The BJP, which wanted to open its account in the State, could not reach anywhere near the finishing point
The Lok Sabha election results have rendered a severe blow to the Left Democratic Front (LDF), which was hoping to win an impressive tally, and dashed the hopes of the Bharatiya Janata Party (BJP) that had claimed to open its account in the State.
The LDF was forced to be content with one seat, Alappuzha. The ruling coalition lost its traditional bastions such as Alathur, Palakkad, Kannur, Kasargod, Vadakara and Attingal. While the Communist Party of India-Marxist (CPI-M) got one seat, the CPI drew a blank. Right from the launch of the campaign itself, the LDF had been expecting to retain at least three seats in the south, and sustain its unchallenged supremacy in north Kerala.
The Left parties were expecting a minority consolidation in their favour, especially to overcome a consolidation of Hindu votes that they expected in the wake of the strident stance maintained on the Sabarimala issue. But the hard Hindutva line adopted by the BJP and the candidature of Congress president Rahul Gandhi in Wayanad seems to have set the ground for a major swing in minority votes across the State in favour of the United Democratic Front (UDF), which gained 19 out of the 20 seats.
An introspection and thorough review of policies and strategies of the front on crucial issues has become imperative. The CPI(M) would have to seriously explore whether there was an erosion from its vote bank with regard to its stance on issues like Sabarimala, and also whether the LDF as a whole was able to reap the best results of a clutch of welfare and development initiatives that the State government had take up during the past three years.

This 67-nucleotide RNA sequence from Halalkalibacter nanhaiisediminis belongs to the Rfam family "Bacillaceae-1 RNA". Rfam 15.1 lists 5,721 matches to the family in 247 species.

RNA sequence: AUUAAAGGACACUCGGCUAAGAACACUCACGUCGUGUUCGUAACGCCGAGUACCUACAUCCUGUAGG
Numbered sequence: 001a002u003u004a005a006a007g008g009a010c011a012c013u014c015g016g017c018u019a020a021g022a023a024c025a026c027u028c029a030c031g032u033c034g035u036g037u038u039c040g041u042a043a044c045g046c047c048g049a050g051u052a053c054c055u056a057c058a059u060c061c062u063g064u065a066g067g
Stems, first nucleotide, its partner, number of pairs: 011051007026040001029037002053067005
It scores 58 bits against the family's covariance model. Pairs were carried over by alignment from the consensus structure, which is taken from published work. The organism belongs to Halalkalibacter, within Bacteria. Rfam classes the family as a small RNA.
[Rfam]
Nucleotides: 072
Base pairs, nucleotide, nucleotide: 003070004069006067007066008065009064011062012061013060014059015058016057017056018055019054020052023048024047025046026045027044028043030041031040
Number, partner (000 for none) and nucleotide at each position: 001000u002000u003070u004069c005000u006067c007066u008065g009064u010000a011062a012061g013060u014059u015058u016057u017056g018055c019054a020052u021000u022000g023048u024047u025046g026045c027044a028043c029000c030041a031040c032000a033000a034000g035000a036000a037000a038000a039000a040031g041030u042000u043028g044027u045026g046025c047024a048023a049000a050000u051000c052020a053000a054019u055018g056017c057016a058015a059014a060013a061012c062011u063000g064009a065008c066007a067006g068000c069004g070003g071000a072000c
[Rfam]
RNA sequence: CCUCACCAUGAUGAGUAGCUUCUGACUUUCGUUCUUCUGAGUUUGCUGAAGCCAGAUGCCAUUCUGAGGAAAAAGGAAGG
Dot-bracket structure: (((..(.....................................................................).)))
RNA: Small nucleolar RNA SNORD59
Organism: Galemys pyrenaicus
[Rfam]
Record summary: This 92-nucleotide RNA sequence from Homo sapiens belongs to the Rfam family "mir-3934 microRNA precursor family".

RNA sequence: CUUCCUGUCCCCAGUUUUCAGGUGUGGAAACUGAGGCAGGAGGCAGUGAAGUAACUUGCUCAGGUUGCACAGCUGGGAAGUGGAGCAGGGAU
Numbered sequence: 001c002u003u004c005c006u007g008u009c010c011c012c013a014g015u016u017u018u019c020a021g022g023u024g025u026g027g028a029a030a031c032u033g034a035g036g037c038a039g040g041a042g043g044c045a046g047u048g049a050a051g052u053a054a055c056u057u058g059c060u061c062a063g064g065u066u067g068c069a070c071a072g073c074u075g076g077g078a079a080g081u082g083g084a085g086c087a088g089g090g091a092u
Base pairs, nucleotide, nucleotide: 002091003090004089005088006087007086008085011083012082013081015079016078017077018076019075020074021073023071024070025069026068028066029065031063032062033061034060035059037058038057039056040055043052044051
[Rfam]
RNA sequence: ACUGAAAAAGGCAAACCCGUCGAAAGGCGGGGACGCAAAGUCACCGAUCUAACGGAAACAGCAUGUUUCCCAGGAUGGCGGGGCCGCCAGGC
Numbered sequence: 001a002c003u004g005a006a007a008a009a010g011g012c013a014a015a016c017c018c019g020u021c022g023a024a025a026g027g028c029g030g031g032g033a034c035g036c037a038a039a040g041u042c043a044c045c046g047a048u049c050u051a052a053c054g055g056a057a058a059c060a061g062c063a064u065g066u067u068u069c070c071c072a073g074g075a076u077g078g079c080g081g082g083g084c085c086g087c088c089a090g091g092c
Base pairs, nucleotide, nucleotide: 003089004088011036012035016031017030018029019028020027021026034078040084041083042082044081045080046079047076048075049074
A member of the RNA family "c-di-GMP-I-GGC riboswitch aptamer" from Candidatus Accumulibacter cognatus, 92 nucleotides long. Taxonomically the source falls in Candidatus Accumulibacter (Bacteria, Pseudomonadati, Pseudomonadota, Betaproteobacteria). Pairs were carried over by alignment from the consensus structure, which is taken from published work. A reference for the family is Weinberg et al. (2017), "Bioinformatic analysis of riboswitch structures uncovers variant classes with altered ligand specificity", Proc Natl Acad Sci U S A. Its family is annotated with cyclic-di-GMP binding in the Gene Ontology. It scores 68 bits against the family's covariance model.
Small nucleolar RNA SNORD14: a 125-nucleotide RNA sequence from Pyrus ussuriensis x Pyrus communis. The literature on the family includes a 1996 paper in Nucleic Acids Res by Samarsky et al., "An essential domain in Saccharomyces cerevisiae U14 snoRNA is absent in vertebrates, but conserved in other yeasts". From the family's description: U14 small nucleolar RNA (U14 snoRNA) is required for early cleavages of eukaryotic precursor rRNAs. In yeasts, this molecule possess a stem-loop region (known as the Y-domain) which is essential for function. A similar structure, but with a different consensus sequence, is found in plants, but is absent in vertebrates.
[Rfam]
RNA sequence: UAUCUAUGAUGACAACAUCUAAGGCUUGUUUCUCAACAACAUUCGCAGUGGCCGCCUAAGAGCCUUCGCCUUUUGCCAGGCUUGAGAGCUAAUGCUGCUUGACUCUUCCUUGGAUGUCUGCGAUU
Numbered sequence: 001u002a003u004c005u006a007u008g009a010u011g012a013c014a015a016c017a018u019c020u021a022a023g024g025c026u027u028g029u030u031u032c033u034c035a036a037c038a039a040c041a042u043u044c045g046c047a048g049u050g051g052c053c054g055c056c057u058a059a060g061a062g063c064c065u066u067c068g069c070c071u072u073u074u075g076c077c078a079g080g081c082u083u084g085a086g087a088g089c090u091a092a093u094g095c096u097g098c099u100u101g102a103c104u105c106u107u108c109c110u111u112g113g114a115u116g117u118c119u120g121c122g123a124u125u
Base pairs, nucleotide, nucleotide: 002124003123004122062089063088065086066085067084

The Front that had been expecting a groundswell of support from the minority, Dalit and other backward communities in support of its position on the Sabarimala issue, will have to find out whether they have reciprocated as expected. The front would again have to open the vestibule for talks with organisations such as the Nair Service Society, different denominations of the Christian community, and others, for winning their confidence well before the local body election that’s due next year.
BJP rudely jolted
The results gave a rude jolt to the BJP that had claimed to register a resounding win in four segments billed as A Plus — Thiruvananthapuram, Pathanamthitta, Thrissur and Palakkad — on the strength of the Sabarimala agitation it launched in the name of a Sangh Parivar construct, the Sabarimala Karma Samithy.
But for increasing its vote share in certain Assembly segments in these constituencies, the BJP could not reach anywhere near the finishing point. This was in spite of a high voltage Hindutva line it adopted, aiming at a strong polarisation of Hindu votes. Even in Pathanamthitta, party candidate K. Surendran had to be satisfied with a poor third at 1.30 p.m., when the counting was still progressing.
The diatribe of BJP president P.S. Sreddharan Pillai against Wayanad, comparing the constituency with Pakistan, and other such pronouncements of prominent leaders, whipped up a fear psychosis among minority communities. It eventually forced the minority community to vote for the Congress it deemed as a natural bulwark to the BJP.
The setback would yet again trigger schism in the BJP, and also lead to a war of words in the coming days for its organisational failure in making use of the opportunity to open its account from the State.
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